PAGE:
This is a Sponsored post written by me on behalf of NECTRESSE™Sweetener. All opinions are 100% mine.
In our increasingly health-conscious world, many people are constantly on the lookout for alternatives to sugar for their favorite recipes or just to sweeten their coffee. The makers of Splenda have recently come out with a brand new, all natural product - NECTRESSE™Sweetener
Nectresse is the only 100% natural sweetener made from monk fruit extract (which I learned is a type of melon), and it seems to be a pretty simple sugar substitute. The primary ingredient is erythritol, a sugar alcohol that has been approved as a food additive and is a natural sugar substitute. Now, before you start thinking that science is messing with you, erythritol occurs naturally in some fruits and was discovered in 1848 - so it's not particularly new. It's just being used in a new way, I guess you could say.
If you want some quick facts about monk fruit, you can read some tidbits on the individual packets.
LIsa Ling has endorsed Nectresse as a suitable substitute for sugar for people with diabetes. I imagine it would also be good for people who are otherwise trying to watch their calorie and sugar intake for general healthiness, but are seeking something all-natural.
I had the opportunity to give this sweetener a try. It's 150 times sweeter than sugar, so you use much less of it. One packet of Nectresse is equal to two teaspoons of regular sugar. They look surprisingly similar, except I found the Nectresse had a bit of a green tint to it.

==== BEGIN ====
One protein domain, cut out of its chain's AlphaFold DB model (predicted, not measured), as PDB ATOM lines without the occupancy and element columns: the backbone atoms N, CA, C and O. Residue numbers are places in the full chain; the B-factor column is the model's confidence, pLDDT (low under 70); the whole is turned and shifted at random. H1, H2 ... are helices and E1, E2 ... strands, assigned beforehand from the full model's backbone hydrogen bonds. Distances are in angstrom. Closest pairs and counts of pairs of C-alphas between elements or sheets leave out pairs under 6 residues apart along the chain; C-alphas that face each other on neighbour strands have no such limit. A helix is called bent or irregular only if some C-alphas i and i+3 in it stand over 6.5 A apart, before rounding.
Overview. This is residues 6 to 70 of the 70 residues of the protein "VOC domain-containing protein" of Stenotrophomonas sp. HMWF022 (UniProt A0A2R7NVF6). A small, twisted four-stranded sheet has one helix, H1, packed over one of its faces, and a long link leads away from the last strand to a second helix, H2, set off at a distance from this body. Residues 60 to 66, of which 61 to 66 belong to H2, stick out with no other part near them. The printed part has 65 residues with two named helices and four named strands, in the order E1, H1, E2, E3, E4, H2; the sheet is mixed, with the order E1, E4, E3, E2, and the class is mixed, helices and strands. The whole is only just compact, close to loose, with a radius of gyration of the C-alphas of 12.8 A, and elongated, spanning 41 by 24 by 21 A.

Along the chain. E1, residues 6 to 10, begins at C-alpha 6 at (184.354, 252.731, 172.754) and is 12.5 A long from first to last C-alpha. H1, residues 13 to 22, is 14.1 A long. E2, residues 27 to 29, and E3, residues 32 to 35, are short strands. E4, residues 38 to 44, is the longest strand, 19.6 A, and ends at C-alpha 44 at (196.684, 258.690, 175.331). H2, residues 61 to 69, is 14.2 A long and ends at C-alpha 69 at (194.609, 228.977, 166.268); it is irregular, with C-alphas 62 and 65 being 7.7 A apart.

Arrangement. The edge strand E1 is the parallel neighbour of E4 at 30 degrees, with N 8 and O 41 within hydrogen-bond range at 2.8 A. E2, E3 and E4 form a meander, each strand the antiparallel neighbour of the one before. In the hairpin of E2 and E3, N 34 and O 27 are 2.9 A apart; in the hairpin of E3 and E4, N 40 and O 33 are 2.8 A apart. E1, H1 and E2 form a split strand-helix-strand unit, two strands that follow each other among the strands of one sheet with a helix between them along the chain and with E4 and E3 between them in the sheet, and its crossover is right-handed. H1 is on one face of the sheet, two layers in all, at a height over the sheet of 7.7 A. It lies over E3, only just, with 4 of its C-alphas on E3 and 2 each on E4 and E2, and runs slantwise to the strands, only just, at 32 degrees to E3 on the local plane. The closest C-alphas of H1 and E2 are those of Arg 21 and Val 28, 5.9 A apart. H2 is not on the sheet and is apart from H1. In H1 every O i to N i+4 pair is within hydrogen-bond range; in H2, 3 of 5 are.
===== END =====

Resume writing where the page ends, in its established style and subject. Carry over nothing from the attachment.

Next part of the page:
Nectresse comes in individual packets, perfect to take with you when you're on the go, as well as in canisters for shaking, pouring, and scooping.
Nectresse can be substituted for sugar in cooking and baking. You can find lots of yummy sounding recipes at the Nectresse website. But I decided to give one of my recent recipes a bit of a Nectresse reboot, to see if it's really as sweet and versatile a sugar substitute as it claims.
A couple weeks ago, I posted my first foray into making Southern sweet tea, a beverage that by trade requires a lot of sugar.
A lot of sugar.
So, armed with a calculator and the internet (so I could figure out how many teaspoons of sugar are in a cup of sugar and then figure out how much Nectresse I needed), I developed a Nectresse version of Southern sweet tea. I didn't go "full strength" on the sweetness because I didn't know for sure how the Nectresse would "behave" once I mixed it in. But here's how I made it.
Nectresse Southern Sweet Tea
- 1 quart boiling water
- 2 Luzianne tea bags (the large size specially made for iced tea)
- 12 packets NECTRESSE™Sweetener (it works out to be a little more than 1/8 of a cup - double the amount for "full test" sweet tea)
- 1 quart cold water
- Pour boiling water over tea bags in a 2-quart pitcher. Let steep for 3-5 minutes, longer if you want stronger tea.
- Stir in NECTRESSE™Sweetener until dissolved
- Pour in cold water and stir to combine.
- Chill completely before serving
And the verdict? Well, even though I had only done half-strength sweetness, it was still pretty dang sweet. My husband said he thought there was a slight after taste - he could tell the tea wasn't made with real sugar. But that didn't keep him from drinking most of the 2-quart pitcher. I personally couldn't tell much of a difference between Nectresse and sugar in the sweet tea.
The best news? Diabetics can now enjoy real Southern sweet tea! (Not that I think there are hordes of people with diabetes necessarily lamenting the lack of sweet tea in their lives, but now they have the option.)
If you think you might like to try it, you can get a FREE sample of NECTRESSE™Sweetener through their website. It's also available in stores.